(Ted Sorensen - before boats became swift and innuendos became large) One of the first appointments to the Carter White House was Theodore Sorensen
June 30, 2009


(Ted Sorensen - before boats became swift and innuendos became large)

One of the first appointments to the Carter White House was Theodore Sorensen to head the CIA. Sorensen seemed like a good choice. He was White House Chief of Staff under Kennedy and served in the LBJ White House and overall had a distinguished career in Washington.

At least it seemed so. But no sooner was the appointment announced than the rumor mill began working overtime to discredit and trash his chances of confirmation. Rumors spread of his unauthorized taking of secret documents connected with the Kennedy White House, his support of Daniel Ellsberg during the Pentagon papers trial and everything from his being "too liberal" to allegations of being a draft dodger during the Korean War. It was a grab bag of smears.

The rumors and the accusations were persistent as well as unfounded. But they were enough to force Sorenesen to abandon the appointment and notify the President-elect two minutes before he was scheduled to appear at the confirmation hearings of his decision not to pursue the appointment.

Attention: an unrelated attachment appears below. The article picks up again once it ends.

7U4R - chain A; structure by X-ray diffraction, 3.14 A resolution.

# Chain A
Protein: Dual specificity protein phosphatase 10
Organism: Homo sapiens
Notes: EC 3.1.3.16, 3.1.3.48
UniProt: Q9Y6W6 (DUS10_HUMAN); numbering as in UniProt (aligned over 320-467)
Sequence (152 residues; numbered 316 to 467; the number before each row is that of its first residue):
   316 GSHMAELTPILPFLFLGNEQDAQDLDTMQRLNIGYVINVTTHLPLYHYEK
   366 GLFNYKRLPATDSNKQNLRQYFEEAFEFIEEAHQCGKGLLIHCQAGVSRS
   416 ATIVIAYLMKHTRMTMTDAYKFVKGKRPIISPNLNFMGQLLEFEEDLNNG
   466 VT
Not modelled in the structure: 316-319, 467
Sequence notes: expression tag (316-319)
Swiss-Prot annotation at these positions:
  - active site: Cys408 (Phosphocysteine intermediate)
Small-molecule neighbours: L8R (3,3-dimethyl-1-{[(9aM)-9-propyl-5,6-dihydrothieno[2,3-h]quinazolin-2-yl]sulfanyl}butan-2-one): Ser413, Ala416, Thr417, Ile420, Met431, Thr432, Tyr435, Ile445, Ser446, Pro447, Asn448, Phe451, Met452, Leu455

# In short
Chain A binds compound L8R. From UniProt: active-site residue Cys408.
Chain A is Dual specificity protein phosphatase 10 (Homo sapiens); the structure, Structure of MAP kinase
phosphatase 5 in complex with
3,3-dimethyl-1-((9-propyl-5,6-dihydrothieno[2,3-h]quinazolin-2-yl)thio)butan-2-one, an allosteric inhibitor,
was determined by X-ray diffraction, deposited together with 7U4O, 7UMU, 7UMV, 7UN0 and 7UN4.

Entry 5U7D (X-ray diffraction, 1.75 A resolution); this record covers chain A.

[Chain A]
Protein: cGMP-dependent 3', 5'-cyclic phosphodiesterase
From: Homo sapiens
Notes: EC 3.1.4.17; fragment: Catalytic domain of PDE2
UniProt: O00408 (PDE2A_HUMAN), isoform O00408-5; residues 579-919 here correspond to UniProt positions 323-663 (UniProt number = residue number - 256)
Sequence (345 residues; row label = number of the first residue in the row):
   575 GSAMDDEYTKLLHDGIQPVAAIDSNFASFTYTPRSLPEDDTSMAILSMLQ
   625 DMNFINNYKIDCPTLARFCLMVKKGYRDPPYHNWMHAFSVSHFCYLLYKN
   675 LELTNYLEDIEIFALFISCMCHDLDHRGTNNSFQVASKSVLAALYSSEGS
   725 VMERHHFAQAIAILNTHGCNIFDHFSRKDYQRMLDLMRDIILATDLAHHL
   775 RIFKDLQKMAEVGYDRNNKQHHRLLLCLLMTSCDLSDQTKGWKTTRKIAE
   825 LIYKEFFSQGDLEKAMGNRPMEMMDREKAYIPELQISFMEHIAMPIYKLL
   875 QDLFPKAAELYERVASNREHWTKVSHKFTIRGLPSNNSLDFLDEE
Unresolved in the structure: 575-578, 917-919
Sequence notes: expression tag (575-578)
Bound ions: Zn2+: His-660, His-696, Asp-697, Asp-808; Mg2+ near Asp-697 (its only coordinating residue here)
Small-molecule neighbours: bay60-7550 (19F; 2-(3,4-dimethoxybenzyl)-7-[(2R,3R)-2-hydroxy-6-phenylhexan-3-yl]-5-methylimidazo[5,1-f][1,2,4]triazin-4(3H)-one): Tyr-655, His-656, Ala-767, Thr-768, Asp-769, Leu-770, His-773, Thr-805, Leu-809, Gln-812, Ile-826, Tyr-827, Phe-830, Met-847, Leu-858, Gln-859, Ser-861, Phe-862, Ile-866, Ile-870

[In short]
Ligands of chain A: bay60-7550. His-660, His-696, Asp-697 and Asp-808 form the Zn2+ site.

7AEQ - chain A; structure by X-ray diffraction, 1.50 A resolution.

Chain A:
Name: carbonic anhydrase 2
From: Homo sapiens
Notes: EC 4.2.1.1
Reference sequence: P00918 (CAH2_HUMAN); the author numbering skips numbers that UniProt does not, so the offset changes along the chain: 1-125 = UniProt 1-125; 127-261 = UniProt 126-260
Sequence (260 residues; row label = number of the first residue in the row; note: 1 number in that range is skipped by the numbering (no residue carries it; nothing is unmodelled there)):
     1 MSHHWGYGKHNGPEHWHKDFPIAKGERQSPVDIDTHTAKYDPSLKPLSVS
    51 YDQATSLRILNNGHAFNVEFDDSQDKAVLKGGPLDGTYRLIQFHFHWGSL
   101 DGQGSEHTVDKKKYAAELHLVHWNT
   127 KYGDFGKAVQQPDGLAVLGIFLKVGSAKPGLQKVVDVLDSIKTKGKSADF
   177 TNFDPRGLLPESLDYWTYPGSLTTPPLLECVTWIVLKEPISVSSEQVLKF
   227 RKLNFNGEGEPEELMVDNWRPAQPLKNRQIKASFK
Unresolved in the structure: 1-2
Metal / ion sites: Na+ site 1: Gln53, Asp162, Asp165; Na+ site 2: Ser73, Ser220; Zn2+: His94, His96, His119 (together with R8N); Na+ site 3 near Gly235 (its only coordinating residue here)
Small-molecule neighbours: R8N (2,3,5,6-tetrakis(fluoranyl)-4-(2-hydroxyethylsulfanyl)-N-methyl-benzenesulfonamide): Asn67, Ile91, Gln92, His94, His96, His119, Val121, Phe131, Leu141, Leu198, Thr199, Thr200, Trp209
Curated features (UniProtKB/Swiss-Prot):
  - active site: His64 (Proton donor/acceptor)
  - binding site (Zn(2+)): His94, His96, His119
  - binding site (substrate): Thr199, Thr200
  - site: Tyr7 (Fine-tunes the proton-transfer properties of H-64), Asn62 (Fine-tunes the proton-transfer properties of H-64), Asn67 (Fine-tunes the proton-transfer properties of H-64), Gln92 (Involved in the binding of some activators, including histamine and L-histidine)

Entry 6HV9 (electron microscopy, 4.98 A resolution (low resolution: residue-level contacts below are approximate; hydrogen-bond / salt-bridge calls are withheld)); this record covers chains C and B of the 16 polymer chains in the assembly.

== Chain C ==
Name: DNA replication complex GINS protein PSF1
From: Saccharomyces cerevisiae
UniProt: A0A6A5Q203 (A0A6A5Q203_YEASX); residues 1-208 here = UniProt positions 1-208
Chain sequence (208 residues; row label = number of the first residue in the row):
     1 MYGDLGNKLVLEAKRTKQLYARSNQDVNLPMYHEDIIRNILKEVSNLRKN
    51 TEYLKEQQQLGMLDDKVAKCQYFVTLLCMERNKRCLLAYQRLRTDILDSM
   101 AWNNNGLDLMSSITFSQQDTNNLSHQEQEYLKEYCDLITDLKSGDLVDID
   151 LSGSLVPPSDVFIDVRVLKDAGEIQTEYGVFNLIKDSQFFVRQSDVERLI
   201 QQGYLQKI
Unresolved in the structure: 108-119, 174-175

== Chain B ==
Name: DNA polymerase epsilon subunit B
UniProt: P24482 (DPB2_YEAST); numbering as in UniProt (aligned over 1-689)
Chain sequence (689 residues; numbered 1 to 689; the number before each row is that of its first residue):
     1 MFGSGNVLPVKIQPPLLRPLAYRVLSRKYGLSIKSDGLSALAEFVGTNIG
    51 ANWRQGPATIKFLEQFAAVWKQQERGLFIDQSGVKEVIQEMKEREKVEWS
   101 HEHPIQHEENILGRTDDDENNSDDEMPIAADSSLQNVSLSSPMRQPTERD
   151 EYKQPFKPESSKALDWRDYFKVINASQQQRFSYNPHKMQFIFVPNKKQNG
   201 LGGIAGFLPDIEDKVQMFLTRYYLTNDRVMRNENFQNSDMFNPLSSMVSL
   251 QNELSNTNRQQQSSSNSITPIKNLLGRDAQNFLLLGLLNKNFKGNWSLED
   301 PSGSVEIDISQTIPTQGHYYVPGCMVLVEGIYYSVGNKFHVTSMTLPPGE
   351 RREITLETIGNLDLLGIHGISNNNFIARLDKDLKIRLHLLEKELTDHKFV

So rather than submit to questioning from the committee, Sorensen chose to read a prepared statement outlining his decision and answering the barrage of slurs.

Much speculation has been made over the years as to who was responsible for the rumor campaign. It was largely thought to be members of the CIA bent on eliminating Sorenesen's chances at the post, as well as right-wing extremist groups, fearing Sorensen as CIA chief was unthinkable, since he was perceived by them to be a liberal pacifist critic of covert espionage tactics.

In the end, the votes for his confirmation weren't there and, rather than stage an uphill fight, Sorensen chose to bow out gracefully.

The following recording begins with Sorensen reading his statement and follows through to the post-hearing press conference and a postmortem wrap-up with a discussion featuring former Deputy CIA Director Ray Cline and investigative reporter David Wise. Cline spends a lot of time tut-tuting that the CIA would never dream of spreading rumors and were mostly concerned with "shuffling papers" and nothing as clandestine as trashing someones career. Seriously.

I suppose the only comfort is knowing the ritual of trashing appointees isn't new and it has a long and somewhat dubious history.

Welcome to 1977.

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